Furthermore, the person skilled in the art will understand that although, in the example shown in FIG. 5, the longitudinal edges 152, 154, 162, and 164 of the cutouts 150 and 160 coincide with the fold lines 111, 115, 121, and 125, so that the lines of heat-sealing 184 a and 186 a are made on two thicknesses of film, when the longitudinal edges 152, 154, 162, 164 of the cutouts 150 and 160 are set back from the fold lines 111, 115, 121, and 125, then the lines of heat-sealing 184 a and 186 a are made, at least in part, on four superposed thicknesses of film. The same applies for end portions of the transverse lines of heat-sealing 180 and 182. The lines of heat-sealing 184 a and 186 a may also be made at least in part so as to be set back from the fold lines 111, 115, 121, and 125, as shown in FIG. 9. The variant embodiment of the cutouts as shown in FIG. 5a makes it possible to improve the lateral sealing of the bags.
Obviously, many modifications and variations of the present invention are possible in light of the above teachings. It is therefore to be understood that within the scope of the appended claims, the present invention may be practiced otherwise than as specifically described herein.
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|U.S. Classification||383/120, 383/107|
|International Classification||B31B19/90, B31B19/36, B65D30/20|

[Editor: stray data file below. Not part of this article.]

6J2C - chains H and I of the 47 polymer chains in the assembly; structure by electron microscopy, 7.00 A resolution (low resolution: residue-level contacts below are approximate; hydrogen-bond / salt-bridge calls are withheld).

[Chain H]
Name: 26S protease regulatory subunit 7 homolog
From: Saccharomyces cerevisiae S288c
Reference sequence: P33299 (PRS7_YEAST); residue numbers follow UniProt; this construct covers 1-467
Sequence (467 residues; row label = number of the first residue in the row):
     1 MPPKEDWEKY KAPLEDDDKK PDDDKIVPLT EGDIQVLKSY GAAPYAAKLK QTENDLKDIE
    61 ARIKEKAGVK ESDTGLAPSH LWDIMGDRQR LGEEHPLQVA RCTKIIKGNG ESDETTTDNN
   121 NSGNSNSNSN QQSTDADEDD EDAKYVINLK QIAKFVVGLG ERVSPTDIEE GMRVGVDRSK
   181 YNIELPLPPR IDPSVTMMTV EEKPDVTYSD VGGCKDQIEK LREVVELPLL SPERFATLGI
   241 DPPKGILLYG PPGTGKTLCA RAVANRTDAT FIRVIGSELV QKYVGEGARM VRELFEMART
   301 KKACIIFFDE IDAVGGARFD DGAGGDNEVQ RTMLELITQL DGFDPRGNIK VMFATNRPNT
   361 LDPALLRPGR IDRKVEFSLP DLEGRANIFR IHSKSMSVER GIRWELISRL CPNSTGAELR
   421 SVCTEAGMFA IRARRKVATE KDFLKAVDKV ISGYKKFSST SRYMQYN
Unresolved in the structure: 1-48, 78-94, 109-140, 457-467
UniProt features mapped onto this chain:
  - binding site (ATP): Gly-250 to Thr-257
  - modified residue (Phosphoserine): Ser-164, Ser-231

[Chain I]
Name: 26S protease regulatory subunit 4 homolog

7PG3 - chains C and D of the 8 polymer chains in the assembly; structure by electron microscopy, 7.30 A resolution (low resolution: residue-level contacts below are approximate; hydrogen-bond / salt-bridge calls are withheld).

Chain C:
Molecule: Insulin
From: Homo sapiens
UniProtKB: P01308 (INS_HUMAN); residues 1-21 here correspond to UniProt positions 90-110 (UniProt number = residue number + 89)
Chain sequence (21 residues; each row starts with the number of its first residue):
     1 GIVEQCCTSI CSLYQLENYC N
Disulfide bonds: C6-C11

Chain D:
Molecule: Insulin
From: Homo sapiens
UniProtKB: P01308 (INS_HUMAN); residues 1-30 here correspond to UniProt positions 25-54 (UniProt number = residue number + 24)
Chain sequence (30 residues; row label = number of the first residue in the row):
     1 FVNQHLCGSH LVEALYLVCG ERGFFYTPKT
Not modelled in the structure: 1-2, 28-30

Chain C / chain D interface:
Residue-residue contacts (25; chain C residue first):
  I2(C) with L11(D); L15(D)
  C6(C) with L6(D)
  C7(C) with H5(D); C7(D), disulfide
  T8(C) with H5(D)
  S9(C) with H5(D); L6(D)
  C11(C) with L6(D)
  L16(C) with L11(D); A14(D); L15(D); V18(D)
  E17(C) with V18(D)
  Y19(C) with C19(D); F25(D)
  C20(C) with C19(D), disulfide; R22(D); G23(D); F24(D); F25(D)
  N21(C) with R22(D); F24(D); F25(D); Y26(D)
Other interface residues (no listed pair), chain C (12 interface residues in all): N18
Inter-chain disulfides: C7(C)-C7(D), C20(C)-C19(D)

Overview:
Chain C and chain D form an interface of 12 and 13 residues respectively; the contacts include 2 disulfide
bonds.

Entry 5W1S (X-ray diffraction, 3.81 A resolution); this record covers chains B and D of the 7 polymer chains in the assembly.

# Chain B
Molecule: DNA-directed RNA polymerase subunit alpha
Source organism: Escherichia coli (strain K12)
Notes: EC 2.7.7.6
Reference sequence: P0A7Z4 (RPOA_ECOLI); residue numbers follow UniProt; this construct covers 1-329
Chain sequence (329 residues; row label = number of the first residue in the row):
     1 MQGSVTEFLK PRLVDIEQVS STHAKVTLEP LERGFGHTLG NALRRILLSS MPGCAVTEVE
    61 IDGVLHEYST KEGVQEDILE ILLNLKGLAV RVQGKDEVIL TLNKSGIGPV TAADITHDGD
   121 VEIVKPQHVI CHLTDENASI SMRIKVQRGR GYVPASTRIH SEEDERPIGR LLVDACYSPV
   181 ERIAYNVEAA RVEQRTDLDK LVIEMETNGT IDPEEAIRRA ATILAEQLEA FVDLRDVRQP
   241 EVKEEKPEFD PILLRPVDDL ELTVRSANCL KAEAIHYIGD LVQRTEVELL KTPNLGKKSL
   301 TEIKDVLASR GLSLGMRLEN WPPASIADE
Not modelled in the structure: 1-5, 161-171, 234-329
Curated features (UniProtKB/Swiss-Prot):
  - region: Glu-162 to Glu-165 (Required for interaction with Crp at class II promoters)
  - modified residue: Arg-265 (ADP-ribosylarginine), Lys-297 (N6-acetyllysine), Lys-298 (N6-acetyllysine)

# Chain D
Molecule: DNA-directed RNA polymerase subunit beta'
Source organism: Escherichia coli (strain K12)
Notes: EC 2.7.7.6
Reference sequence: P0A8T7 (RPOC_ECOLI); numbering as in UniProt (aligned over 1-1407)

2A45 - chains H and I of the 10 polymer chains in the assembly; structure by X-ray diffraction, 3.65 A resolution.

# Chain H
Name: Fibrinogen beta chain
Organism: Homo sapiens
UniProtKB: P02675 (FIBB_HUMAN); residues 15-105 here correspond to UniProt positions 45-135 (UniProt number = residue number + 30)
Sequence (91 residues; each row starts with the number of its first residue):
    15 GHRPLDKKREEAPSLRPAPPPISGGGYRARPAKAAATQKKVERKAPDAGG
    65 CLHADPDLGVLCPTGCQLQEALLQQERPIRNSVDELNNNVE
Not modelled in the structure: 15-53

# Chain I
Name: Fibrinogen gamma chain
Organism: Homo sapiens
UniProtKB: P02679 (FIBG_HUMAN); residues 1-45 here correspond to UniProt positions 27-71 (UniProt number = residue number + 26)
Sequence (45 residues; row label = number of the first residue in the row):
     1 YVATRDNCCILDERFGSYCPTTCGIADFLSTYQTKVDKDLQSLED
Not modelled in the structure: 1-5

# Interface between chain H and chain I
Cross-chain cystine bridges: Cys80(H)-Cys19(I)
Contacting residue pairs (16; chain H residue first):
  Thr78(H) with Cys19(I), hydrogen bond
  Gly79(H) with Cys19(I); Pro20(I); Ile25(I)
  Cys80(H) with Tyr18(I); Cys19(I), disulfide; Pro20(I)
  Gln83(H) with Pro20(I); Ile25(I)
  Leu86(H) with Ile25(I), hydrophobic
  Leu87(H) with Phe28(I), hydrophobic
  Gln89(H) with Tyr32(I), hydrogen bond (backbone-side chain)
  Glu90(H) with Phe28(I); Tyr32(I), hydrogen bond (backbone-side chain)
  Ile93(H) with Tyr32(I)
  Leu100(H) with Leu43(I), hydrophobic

|Cooperative Classification||B31B2219/9016, B31B19/36, B65D31/10, B31B19/90, B31B2219/2627, B31B2219/269|
|European Classification||B31B19/90, B31B19/36, B65D31/10|
|Sep 29, 1998||AS||Assignment|
Owner name: FLEXICO-FRANCE, FRANCE
Free format text: ASSIGNMENT OF ASSIGNORS INTEREST;ASSIGNOR:BOIS, HENRI GEORGES;REEL/FRAME:009630/0712
Effective date: 19980904
|Jul 29, 2003||AS||Assignment|
Owner name: COMMERCE BANK, NEW YORK
Free format text: SECURITY INTEREST;ASSIGNOR:DOWLING COLLEGE;REEL/FRAME:014301/0635
Effective date: 20030717
|Feb 2, 2005||REMI||Maintenance fee reminder mailed|
|Jul 12, 2005||FPAY||Fee payment|
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|Jul 12, 2005||SULP||Surcharge for late payment|
|Jan 16, 2009||FPAY||Fee payment|
Year of fee payment: 8
|Jan 30, 2013||FPAY||Fee payment|
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|Jan 30, 2013||SULP||Surcharge for late payment|
Year of fee payment: 11